Would you believe that a paralyzed man can write again? Through spectacular neuroscience, the new text-to-thought method made it possible for this man to text 90 characters every minute.
This is the first time for such a phenomenon to happen through experts who focused their works towards the development of a brain-computer interface.
The Magic Behind Man's Handwriting Miracle
This incident is not "literally" giving credit to magic, but to a study entitled "High-performance brain-to-text communication via handwriting" published on Nature.
Through the collaboration with BrainGate, researchers were able to create a system that helps people with motor impairments and speech defects to communicate effectively using different forms of writing such as email and text.
In real-time, it may seem impossible to type a text, which relies on thought processing, but that is not the case anymore. In fact, brain signals can be translated into the text to make this happen.
The man can now type 16 words per minute which is a whopping feat for someone who can't fully move his body. The incorporation of the machine learning algorithm is vital in the process since it is assigned for breaking the code into signals. Additionally, it also relies on brain implants.
Over the years, the BrainGate consortium had been keen on developing brain-computer interfaces (BCIs). This includes the 2012 creation of a brain-controlled robotic arm, as well as the recently-created high-bandwidth wireless BCI.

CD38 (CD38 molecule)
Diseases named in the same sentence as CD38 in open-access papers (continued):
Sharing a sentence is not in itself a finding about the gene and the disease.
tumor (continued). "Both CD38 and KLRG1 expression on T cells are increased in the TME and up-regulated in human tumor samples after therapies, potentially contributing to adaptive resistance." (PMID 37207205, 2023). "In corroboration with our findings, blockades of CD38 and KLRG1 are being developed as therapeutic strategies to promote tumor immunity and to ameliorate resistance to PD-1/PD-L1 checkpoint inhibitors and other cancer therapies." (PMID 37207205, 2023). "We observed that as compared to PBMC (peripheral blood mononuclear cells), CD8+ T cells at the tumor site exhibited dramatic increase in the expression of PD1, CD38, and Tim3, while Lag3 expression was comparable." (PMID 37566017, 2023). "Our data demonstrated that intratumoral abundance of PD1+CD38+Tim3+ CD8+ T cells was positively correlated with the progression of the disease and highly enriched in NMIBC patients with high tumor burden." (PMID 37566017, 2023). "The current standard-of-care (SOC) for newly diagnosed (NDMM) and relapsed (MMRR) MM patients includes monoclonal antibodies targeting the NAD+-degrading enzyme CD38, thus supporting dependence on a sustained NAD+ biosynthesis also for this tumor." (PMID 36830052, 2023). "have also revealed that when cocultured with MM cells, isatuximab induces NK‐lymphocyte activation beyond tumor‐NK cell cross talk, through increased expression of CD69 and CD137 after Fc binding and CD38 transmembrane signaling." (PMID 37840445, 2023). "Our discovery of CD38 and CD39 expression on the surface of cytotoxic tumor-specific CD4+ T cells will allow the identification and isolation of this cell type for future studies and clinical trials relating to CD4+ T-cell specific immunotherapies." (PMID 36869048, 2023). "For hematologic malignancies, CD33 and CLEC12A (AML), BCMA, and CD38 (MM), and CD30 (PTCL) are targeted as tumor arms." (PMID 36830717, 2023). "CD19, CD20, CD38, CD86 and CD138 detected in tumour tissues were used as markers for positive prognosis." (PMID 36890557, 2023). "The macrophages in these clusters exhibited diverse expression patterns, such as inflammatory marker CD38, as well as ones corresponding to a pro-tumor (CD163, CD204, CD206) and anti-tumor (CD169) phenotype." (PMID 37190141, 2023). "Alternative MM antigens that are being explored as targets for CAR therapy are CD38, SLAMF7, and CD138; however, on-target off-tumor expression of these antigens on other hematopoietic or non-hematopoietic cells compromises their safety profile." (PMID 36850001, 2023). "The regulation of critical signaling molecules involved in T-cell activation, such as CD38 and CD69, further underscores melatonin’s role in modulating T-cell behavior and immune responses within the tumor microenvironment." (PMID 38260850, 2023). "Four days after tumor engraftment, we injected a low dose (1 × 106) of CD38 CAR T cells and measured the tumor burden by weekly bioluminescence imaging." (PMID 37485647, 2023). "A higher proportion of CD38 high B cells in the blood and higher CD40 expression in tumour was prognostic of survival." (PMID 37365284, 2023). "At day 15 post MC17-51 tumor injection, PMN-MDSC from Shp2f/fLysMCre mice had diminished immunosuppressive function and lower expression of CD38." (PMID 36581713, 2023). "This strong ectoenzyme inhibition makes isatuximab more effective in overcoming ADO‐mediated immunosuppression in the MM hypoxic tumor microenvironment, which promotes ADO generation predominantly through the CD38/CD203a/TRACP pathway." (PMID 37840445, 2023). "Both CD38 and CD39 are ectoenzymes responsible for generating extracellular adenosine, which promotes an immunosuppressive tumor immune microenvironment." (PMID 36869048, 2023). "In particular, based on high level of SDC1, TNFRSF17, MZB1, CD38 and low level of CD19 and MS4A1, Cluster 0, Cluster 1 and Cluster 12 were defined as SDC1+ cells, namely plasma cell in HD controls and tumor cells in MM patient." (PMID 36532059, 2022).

Project leader, Frank Willet, together with his team has spearheaded the advancement of the handwriting brain-computer interface which will be one of the most significant contributions in the field of neuroscience.
Monkey Was the First Subject of the Thought-to-Text System
At a text rate of 12 words per minute, the monkey was seen by the scientists to be an effective specimen for the 2017 test involving the thought-to-text system.
As the year advances, many improvements have been added to the research. Before, a paralyzed person can only type 40 characters per minute or eight words per 60 seconds.
In an emailed statement, Jaimie Henderson, one of the co-authors in the study, said that the 2017 paper paved the way for them to double the typing speed of a paralyzed person using the various approach.
The Only One Participant in the Experiment in the Most Recent Study
There was only a single participant who was involved in the latest brain-computer interface study: an old man of 65 years old who sustained several spinal cord damage which paralyzed him.
"Two sensors, each measuring 4x4 mm, about the size of a baby aspirin, with 100 hair-fine electrodes, were placed in the outer layers of the brain's motor cortex-the area that controls movement on the opposite side of the body," Henderson said.
He further explained that the electrodes are capable of recording signals coming from 100 neurons. Later, the computer will decode the activity of the brain which is linked to text writing, Gizmodo reported.
In the experiment, the paralyzed man tried to move his hand to start writing. You can imagine someone doing things using his mind. This is not telekinesis, but only the wonders of science.
After the man envisioned scribbling the text with a pen on yellow paper, each letter that he thinks is being decoded and later undergoes identification with the help of a neural network.
The experiment appears to be 95% accurate according to Henderson. This could also be compared to the typing speed of people above 65 years old on their mobile devices.
Moving forward, the team will be studying how the brain corresponds to the movements of the limbs, as well as the process of speech generation in the chief organ of the nervous system.
This article is owned by Tech Times
Written by Joseph Henry